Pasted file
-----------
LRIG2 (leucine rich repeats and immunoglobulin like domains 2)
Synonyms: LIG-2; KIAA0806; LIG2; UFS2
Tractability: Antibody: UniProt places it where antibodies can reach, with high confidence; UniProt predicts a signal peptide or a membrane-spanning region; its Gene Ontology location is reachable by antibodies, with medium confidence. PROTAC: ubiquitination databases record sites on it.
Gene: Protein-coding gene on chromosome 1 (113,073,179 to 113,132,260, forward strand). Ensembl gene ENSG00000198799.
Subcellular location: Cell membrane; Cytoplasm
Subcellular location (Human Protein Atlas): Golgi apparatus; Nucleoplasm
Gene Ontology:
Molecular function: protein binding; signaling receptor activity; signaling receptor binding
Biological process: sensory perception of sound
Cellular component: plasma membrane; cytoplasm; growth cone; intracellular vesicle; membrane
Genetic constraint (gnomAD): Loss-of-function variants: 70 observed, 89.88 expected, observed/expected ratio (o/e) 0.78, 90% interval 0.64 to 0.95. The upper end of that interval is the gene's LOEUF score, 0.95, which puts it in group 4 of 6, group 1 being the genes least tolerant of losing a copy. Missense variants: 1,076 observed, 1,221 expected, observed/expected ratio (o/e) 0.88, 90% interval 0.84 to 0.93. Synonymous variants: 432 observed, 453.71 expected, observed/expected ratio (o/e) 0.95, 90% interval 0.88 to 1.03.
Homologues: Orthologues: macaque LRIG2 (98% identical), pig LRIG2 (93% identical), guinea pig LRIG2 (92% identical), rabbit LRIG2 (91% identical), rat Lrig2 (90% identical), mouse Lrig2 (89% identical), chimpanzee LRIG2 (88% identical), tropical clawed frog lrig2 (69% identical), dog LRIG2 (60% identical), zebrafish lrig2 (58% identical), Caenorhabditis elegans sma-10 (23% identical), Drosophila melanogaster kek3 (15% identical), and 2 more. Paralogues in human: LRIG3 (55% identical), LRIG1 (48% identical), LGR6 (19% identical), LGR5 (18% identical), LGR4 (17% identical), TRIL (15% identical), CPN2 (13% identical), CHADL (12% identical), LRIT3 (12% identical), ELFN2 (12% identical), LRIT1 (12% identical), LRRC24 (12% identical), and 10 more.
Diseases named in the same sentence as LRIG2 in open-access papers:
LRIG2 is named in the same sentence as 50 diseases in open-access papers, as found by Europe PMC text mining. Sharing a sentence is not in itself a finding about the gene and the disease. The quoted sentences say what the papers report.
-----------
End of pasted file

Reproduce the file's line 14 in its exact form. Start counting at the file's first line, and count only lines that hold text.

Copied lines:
LRIG2 is named in the same sentence as 50 diseases in open-access papers, as found by Europe PMC text mining. Sharing a sentence is not in itself a finding about the gene and the disease. The quoted sentences say what the papers report.